When Drafthouse Films re-released the film back in 2015, the forward-thinking distributor sold the feature with a canny (and true) tagline: “No animals were harmed in the making of this movie. 70 members of the cast and crew were.”

As IndieWire detailed at the time: “Some of the injuries sustained in the course of production: cinematographer Jan de Bont was scalped, requiring 220 stitches; Griffith was mauled by a lion, which required facial reconstructive surgery; an A.D. narrowly escaped death when a lion missed his jugular by an inch; Hedren, who was also attacked by birds on the set of ‘The Birds,’ endured a fractured leg and multiple scalp wounds; and Marshall himself was wounded so many times that he was hospitalized with gangrene.”

Read More: ‘Holy F*cking Sh*t’ Discovery of ‘Roar,’ the Most Dangerous Movie Ever Made

Those injuries and upheavals are just part of the upcoming behind-the-scenes documentary, “Roar: The Most Dangerous Movie Ever Made,” which dives deep into the film’s troubled production, complete with exclusive interviews and never-before-seen footage. “Roar,” it seems is still dangerous, and now there’s even more of it.

In our exclusive clip, various cast and crew members (including Marshall’s son John, who starred in the film) detail the circumstances surrounding perhaps the most notorious injury to happen during production: the scalping of de Pont at the hands (paws) of some very angry big cats. Check it out below.

Roar: The Most Dangerous Movie Ever Made” will debut on Animal Planet (too good) on Saturday, June 24 at 10Pm Et.

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My Cousin Rachel review

Rachel Weisz headlines My Cousin Rachel, adapted from Daphne du Maurier's book. Here's our review...

Gothic romance isn’t as popular a genre as it once was, but Roger Michell’s take on My Cousin Rachel is here to bring it back. There’s a reason Hitchcock adapted author Daphne du Maurier’s work into The Birds and Rebecca, and this film’s source material shares a lot of the same suspense and intrigue as those novels. The result here is an oddly distant look at gender and obsession, offering brief insight into the characters even when their actions don’t make much sense.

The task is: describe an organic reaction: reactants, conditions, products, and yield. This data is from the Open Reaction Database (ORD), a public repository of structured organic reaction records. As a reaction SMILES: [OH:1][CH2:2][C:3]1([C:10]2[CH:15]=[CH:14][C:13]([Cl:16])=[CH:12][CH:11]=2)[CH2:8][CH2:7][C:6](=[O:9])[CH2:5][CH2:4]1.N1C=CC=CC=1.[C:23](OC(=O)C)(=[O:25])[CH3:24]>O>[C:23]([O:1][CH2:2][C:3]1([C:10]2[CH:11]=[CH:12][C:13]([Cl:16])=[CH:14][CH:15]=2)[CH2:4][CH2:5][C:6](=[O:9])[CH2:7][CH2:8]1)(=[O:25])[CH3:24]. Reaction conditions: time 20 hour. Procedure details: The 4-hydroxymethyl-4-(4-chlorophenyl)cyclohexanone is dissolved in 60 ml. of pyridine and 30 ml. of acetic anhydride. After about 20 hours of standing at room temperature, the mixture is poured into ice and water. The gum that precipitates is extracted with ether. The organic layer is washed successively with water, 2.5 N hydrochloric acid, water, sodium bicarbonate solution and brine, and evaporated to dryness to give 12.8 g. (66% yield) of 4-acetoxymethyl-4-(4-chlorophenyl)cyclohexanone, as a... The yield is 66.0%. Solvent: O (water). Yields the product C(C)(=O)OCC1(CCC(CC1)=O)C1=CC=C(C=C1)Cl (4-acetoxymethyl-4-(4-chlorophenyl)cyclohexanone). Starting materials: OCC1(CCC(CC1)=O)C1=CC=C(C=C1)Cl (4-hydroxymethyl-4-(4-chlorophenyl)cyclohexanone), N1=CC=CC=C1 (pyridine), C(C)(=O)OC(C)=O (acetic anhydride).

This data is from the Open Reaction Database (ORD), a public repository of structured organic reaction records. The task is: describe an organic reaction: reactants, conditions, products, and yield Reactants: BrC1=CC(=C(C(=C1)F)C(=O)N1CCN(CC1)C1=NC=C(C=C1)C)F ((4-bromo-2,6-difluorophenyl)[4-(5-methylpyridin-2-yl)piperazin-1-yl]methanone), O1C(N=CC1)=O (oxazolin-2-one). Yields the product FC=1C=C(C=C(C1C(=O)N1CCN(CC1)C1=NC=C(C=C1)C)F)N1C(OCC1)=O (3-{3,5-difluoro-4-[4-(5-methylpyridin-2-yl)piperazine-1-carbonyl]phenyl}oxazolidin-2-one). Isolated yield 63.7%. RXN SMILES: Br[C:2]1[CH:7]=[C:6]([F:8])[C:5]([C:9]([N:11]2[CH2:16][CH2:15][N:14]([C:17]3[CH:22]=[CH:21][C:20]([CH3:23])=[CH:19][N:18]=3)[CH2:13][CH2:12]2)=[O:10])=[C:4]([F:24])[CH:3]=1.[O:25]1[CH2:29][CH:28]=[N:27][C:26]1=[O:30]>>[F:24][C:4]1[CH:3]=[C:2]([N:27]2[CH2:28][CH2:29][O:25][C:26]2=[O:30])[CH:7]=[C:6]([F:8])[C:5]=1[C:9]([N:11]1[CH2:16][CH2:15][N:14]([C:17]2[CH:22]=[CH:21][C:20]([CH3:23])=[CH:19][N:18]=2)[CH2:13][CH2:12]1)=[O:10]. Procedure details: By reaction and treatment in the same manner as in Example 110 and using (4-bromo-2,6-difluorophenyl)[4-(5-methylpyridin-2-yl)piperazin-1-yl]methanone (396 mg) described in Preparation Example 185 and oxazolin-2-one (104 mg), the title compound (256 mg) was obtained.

When Philip (Sam Claflin) receives news that that the man who raised him has died shortly after marrying the mysterious Rachel (Rachel Weisz), he plans to confront the woman he believes is responsible. After she arrives, however, Philip slowly falls for her charms and begins
See full article at Den of Geek »

‘My Cousin Rachel’ Review: Rachel Weisz and Sam Claflin Have an Uneven Affair in Moody Daphne du Maurier Adaptation

‘My Cousin Rachel’ Review: Rachel Weisz and Sam Claflin Have an Uneven Affair in Moody Daphne du Maurier Adaptation
Despite its title, “My Cousin Rachel” is not a family comedy set over a Bat Mitzvah weekend in New Jersey, though it might yield similar audience demographics. Rather, it is a moody period romance from “Notting Hill” director Roger Michell starring Rachel Weisz and Sam Claflin, and one of a diminishing breed of mid-budget studio dramas.

Of course, the title wouldn’t have been so funny when the novel came out in 1951, written by Daphne du Maurier. The twentieth century British author and playwright’s work has inspired many great films over the years, including Nicholas Roeg’s “Don’t Look Now” (1973), starring Donald Sutherland and Julie Christie, as well as two from Alfred Hitchcock (“Rebecca” and “The Birds”). Lesser known is 1952 version of “My Cousin Rachel,” starring Richard Burton and Olivia de Havilland. Though classified as a romance novelist, her stories are more about the darker side of love and its obsessive qualities,
See full article at Indiewire »

Alfred Hitchcock: The Six Decades and 54 Movie Posters That Define His Career

Alfred Hitchcock: The Six Decades and 54 Movie Posters That Define His Career
With a career spanning six decades, Alfred Hitchcock remains the most influential filmmaker of all time. And while many of his later films are well known, there are also numerous titles to explore during the earliest part of his career in the 1920s.

Read More: How Alfred Hitchcock, ‘Lawrence of Arabia’ and More Influenced Wes Anderson — Watch

While Hitchcock started making a name for himself in the 1930s with films like “The Man Who Knew Too Much” and “The 39 Steps,” he really hit his stride during the 1940s with “Rebecca, “Foreign Correspondent” and “Suspicion.” By the next decade, Hitchcock was creating some of the most iconic films of all time with “Rear Window” and “Vertigo.”

In the 1960s, Hitchcock showed no signs of slowing down, transforming the horror genre with “Psycho” and “The Birds.” Even in one of his final films, “Frenzy,” Hitchcock still showcased his ability to shock audiences.
See full article at Indiewire »